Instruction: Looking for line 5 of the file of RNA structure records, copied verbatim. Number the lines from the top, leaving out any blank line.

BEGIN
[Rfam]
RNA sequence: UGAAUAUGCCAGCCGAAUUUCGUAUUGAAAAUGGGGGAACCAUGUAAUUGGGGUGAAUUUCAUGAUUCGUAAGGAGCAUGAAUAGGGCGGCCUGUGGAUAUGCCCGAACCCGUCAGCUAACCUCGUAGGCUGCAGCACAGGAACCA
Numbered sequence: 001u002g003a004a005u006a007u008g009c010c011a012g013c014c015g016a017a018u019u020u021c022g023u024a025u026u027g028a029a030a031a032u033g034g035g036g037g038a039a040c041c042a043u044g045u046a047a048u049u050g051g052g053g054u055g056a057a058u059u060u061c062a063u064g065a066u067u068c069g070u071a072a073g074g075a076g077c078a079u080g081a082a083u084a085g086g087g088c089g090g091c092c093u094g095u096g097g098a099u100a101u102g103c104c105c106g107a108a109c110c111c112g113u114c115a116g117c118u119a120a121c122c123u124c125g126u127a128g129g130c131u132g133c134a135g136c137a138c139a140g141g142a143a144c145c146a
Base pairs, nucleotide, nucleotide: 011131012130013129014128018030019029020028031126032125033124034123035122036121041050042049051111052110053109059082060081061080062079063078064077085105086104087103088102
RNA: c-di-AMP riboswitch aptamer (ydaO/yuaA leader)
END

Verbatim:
RNA: c-di-AMP riboswitch aptamer (ydaO/yuaA leader)